When the Fairfax branch of the Red Door spa opened this past October, it became the sixth outlet of the spa chain to open in the Washington area. I’ve been a fan of the Chevy Chase Red Door for years, and I was looking forward to a relaxing afternoon at its sibling. It’s on the second floor of an office building in the bustling Fairfax Corner Town Center.
“Have you been here before?” the receptionist asked. I shook my head no. She led me to the small locker room, with lockers covered in the kind of faux wood that often covers office desks, and handed me a fluffy robe and slippers. I changed and made my way to the “relaxation area,” a modern room done up in chilly shades of gray and slate blue. I knew there were drinks offered—a coffee table was littered with empty glasses—but nobody told me where I could find them. Mohair blankets sat in messy piles along the long, angular couches. The magazines were tattered and outdated. A man in a bathrobe paced the room, muttering that the temperature was too cold. I was relieved when my aesthetician fetched me for my Red Door Signature facial.
I told her my skin didn’t have too many problems—just some midwinter dryness. She settled me onto a comfortable and warm padded massage bed, placed some cool pads over my eyelids, and examined my pores under an intense light.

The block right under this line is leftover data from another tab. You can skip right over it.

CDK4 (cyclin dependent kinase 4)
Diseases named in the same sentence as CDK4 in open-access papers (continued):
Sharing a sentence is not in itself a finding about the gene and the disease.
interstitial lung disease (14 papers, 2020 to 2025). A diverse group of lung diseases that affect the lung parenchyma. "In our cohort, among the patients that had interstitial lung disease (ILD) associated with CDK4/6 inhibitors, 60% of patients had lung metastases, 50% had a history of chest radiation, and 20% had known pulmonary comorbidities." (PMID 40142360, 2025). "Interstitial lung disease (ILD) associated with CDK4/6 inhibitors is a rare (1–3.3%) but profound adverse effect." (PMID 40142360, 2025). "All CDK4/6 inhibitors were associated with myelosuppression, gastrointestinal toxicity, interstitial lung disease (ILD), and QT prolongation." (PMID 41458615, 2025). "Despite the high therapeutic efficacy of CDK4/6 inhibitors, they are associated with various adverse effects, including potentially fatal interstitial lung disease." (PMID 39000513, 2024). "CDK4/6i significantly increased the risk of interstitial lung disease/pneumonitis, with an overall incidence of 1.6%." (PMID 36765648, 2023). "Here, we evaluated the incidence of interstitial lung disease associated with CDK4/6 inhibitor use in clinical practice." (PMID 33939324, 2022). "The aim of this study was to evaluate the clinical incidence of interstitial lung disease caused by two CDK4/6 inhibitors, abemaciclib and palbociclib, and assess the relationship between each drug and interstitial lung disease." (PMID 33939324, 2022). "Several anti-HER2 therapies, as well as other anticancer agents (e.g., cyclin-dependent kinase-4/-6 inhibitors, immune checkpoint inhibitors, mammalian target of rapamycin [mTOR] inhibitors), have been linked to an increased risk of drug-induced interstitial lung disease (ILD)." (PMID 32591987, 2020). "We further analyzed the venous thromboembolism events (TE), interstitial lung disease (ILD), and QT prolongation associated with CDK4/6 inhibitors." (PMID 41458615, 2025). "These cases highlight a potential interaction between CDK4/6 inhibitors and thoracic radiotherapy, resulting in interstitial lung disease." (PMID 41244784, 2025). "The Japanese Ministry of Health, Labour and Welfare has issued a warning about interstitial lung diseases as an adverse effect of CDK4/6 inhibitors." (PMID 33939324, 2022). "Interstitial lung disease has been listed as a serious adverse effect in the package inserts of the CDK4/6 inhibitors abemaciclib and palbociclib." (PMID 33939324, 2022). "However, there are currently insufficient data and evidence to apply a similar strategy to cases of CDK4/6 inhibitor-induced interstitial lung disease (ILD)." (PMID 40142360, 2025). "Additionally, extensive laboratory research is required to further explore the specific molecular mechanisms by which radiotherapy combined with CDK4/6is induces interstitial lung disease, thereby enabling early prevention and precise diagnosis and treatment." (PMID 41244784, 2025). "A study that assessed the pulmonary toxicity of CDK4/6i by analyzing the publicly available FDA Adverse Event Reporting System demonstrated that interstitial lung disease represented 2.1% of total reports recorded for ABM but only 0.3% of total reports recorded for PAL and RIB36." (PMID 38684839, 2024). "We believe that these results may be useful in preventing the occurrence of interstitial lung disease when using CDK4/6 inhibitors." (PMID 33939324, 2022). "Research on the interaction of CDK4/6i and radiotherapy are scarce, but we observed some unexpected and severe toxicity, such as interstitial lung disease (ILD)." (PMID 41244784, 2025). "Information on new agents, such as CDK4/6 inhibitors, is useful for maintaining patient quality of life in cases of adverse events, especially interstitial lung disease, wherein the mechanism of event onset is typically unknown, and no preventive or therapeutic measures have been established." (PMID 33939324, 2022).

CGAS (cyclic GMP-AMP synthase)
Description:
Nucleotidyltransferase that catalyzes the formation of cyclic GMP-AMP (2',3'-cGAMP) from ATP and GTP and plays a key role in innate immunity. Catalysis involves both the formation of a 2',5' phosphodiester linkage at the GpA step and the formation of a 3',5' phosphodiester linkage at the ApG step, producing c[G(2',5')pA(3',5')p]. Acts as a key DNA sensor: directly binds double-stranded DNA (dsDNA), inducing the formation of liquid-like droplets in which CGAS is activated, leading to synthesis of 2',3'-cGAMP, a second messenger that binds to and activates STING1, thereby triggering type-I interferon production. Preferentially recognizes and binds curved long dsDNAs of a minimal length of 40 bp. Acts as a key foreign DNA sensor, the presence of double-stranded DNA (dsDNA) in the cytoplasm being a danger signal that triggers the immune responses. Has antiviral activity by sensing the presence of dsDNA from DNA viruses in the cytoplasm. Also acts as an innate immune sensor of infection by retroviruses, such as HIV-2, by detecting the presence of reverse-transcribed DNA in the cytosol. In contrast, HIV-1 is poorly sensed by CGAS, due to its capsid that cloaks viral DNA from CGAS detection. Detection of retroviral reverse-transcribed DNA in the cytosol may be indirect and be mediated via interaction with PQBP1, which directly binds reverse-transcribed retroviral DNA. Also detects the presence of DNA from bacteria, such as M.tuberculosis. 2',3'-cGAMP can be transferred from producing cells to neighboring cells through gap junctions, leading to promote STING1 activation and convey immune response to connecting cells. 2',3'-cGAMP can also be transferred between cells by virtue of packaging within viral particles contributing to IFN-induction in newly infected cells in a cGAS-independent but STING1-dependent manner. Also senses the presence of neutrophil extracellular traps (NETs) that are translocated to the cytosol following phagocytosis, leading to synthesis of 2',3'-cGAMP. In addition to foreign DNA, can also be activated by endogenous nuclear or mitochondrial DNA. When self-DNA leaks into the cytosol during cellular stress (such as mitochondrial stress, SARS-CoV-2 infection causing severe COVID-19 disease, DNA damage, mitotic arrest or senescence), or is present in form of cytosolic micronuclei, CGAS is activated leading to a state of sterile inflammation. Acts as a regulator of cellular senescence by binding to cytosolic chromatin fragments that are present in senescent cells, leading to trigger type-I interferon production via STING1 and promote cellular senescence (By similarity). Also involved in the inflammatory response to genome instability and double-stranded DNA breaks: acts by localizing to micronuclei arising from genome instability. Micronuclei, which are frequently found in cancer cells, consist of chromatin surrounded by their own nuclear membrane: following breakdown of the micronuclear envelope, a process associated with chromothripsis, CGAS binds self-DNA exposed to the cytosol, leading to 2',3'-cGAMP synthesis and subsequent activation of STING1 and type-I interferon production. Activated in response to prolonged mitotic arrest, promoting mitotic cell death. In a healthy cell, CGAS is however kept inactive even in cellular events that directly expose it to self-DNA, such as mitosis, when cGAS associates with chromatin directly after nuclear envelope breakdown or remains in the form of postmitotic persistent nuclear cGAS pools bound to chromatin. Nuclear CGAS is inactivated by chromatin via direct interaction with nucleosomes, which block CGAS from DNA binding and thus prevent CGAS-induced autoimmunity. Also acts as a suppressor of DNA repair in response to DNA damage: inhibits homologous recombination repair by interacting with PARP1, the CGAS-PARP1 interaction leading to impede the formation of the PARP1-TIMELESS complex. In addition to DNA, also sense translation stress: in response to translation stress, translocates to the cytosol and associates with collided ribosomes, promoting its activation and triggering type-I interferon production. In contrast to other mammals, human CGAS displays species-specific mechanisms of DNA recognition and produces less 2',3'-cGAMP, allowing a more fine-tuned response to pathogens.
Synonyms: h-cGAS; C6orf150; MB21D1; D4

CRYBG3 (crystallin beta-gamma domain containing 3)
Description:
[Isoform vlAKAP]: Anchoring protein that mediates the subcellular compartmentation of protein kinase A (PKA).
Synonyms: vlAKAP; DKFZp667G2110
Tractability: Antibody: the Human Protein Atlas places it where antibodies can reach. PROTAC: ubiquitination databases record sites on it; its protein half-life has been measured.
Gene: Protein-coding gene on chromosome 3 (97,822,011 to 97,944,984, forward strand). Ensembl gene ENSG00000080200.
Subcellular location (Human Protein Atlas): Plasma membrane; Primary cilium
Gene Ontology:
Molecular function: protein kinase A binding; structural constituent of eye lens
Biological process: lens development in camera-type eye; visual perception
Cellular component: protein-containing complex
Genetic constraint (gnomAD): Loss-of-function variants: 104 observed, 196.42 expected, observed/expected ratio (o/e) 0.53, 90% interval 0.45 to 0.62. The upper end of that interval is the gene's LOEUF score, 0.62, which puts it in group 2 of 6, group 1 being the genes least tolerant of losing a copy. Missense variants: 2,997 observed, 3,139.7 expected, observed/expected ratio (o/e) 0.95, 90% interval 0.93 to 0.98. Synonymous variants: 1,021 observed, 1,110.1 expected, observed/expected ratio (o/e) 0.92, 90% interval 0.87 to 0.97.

The facial comes with a choice of eight masks, from a sage balancing mask to a mint purifying mask. She recommended substituting a chamomile lavender seaweed mask, which cost $25 extra. I needed all the moisture I could get, so I decided to spring for it.
The aesthetician used pleasantly fragrant chamomile-based products to cleanse, tone, and moisturize my skin. She slipped warm mittens on my hands, gave me a nicely transportive face massage, and slathered on the thick seaweed mask, which stayed on for ten minutes. At the end of the service, I had to remind her that I wanted extractions done.
My skin looked unusually shiny in the locker-room mirror. I paid the bill—$108 for the 50-minute facial and $25 for the mask, plus a $20 tip. The next day, my skin felt just as dry as before—there wasn’t much discernable change. In the end, I felt like I’d paid top dollar for an average facial in a spa that’s low on charm.